Of course there are stories that I wish I had done differently and characters that I wish I had taken in different directions. The beauty and curse of network television is how quickly it goes and how many stories you tell in a season. There’s rarely an episode that I don’t regret something — big or small — but I love TV, particularly having the privilege of being on a show as rich as "FNL." I wouldn’t trade it.
Q. I am a huge fan of the show, but I must admit there is one thing that always bothered me: the portrayal of African-American men. Smash is certainly presented as a three-dimensional character, with his ego being his major flaw. Could have been a stereotype, but you manage to balance it out. But it seems that other “FNL” African-American males have stereotypical flaws/personalities, as well (VooDoo, the cocky college football player Coach has to “babysit” at his hearing, and the football player who chases Smash after Smash almost sleeps with his girlfriend on a college visit.) Combine this with egomaniac Boobie Miles and the almost animalistic portrayal of the all-black football team from the “Friday Night Lights” movie, and you’re left with a brand that could have (should have) been more balanced with its depictions of African-American males. Do you have a different perspective on this? — DJ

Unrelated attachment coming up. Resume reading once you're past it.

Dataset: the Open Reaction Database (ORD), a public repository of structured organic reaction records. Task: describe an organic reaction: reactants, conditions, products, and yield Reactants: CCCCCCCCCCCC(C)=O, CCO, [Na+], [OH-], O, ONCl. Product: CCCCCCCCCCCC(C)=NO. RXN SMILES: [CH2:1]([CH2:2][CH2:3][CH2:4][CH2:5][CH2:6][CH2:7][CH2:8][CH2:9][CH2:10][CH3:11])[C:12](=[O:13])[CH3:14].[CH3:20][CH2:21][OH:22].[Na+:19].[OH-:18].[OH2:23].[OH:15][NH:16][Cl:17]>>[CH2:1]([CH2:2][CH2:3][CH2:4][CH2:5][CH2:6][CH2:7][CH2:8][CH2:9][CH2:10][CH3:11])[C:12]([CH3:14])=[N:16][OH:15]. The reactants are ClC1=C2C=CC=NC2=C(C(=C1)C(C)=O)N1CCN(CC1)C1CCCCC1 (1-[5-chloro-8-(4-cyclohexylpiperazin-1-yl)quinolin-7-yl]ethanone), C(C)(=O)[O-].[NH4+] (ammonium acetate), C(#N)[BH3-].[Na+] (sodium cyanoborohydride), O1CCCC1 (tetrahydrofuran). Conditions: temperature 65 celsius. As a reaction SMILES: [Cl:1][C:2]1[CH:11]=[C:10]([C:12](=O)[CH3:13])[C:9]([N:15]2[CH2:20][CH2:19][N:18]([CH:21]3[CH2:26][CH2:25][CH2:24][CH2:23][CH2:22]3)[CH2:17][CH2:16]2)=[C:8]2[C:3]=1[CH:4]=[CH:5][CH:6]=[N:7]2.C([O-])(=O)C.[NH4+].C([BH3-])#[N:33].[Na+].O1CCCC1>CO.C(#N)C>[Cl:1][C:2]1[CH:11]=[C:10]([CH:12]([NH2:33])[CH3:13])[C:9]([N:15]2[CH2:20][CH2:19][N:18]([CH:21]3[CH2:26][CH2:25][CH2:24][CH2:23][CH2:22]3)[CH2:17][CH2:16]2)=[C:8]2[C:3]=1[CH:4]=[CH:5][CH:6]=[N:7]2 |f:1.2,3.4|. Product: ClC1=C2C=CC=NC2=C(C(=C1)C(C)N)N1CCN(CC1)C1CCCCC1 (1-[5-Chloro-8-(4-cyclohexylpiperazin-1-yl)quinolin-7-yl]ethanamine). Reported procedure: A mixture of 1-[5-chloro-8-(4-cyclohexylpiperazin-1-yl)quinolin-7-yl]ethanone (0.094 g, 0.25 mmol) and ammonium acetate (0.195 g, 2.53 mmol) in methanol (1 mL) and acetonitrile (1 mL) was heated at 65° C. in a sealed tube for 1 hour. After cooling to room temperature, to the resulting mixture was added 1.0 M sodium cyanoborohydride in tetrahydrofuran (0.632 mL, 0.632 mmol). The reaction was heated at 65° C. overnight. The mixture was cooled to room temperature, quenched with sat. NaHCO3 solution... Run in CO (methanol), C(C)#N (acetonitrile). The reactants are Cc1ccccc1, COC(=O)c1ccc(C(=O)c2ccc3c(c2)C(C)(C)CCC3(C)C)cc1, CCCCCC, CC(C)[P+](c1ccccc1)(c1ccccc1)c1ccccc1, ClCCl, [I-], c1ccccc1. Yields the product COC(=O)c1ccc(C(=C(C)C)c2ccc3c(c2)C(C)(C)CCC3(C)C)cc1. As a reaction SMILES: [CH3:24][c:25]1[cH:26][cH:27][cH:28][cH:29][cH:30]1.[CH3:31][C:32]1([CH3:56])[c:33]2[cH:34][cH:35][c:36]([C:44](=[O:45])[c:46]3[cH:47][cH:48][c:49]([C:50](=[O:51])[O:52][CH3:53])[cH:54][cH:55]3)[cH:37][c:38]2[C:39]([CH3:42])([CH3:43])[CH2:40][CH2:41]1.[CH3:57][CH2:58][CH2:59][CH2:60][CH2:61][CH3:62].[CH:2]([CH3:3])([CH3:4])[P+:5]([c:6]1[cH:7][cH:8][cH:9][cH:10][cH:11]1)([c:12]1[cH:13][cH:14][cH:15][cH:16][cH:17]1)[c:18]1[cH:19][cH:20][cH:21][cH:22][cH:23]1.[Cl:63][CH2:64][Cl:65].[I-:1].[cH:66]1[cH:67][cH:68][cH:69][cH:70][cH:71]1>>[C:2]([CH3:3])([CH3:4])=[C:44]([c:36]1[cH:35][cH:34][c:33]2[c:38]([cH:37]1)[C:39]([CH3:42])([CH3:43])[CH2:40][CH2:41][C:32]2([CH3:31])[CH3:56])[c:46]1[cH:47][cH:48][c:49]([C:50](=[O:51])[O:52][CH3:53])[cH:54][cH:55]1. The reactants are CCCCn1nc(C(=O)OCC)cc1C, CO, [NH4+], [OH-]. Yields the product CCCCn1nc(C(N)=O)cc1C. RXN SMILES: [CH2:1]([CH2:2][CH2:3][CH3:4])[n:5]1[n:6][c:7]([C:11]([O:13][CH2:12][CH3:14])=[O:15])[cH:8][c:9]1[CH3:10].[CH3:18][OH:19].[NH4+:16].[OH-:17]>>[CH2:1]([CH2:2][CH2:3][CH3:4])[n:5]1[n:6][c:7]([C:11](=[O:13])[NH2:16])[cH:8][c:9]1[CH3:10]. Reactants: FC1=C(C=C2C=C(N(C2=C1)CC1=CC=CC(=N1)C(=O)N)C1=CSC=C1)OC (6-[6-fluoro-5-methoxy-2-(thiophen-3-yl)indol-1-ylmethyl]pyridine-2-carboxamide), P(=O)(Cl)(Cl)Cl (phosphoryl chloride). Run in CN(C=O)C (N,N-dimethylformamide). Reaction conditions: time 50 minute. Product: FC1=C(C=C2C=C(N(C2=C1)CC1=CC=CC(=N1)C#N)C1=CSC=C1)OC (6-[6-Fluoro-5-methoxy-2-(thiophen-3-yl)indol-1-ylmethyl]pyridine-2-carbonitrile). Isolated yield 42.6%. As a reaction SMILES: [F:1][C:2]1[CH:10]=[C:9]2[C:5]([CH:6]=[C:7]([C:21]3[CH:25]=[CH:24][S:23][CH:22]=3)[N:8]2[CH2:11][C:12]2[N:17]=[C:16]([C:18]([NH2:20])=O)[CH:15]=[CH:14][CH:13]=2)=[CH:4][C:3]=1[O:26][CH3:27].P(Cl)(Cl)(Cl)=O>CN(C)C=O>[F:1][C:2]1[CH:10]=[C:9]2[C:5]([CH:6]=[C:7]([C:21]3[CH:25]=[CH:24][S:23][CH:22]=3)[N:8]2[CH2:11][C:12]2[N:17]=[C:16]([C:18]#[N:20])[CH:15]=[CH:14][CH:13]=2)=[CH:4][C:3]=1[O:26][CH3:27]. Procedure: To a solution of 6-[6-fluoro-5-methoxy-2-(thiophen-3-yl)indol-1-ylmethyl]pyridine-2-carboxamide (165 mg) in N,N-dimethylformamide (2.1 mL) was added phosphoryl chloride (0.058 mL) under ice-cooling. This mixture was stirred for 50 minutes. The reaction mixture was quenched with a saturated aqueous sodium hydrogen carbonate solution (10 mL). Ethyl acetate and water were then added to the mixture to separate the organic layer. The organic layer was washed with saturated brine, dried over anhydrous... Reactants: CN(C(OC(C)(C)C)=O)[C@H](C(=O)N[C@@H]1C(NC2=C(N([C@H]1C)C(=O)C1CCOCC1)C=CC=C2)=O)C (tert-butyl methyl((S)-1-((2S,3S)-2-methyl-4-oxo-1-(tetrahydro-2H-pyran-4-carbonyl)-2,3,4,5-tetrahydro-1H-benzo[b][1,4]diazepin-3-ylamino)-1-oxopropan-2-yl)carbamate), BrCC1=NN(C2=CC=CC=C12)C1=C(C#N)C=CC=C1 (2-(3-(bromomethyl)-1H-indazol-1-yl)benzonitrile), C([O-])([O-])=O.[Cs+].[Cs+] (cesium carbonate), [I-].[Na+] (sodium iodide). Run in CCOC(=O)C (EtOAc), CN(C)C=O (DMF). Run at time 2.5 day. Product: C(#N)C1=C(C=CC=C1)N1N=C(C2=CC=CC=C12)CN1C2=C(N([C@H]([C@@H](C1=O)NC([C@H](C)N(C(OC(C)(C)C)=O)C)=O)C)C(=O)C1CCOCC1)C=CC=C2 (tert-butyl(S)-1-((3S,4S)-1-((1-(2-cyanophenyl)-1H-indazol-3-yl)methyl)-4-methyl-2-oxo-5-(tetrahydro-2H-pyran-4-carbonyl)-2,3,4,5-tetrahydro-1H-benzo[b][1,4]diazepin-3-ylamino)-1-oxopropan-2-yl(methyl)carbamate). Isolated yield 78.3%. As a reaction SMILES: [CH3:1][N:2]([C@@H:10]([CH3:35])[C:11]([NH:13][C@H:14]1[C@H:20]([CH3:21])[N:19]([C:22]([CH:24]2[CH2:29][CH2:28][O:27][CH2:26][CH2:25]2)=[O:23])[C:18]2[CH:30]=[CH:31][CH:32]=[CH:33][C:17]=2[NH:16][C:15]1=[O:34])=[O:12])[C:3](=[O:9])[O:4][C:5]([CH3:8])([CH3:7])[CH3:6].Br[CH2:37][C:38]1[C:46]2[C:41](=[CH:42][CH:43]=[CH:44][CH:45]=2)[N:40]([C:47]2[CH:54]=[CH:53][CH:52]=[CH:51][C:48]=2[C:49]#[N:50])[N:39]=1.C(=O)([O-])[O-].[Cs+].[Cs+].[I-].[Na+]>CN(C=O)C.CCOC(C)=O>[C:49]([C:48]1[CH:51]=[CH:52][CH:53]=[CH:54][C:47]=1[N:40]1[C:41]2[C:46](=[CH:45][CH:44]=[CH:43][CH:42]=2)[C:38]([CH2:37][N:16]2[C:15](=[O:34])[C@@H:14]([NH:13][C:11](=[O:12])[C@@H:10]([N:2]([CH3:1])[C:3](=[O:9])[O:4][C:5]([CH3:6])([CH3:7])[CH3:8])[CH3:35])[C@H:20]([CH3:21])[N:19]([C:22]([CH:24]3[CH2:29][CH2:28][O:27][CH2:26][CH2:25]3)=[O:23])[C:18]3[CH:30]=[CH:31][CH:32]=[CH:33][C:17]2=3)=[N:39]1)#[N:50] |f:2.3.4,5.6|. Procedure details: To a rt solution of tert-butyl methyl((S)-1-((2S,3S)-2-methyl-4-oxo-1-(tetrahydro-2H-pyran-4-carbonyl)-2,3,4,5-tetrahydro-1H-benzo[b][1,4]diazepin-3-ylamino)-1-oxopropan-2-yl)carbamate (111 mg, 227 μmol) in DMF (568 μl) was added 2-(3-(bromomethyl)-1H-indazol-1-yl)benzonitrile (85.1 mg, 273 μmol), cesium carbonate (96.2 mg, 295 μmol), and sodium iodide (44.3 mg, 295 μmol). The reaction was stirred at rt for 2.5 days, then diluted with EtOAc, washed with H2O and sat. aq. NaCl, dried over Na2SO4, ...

A. I must say I’m very proud of the stories we have told about African-American men. I will say, the conceit of network television is to tend to write toward our series regulars. In this way Smash Williams, played by Gaius Charles, has received most of these stories.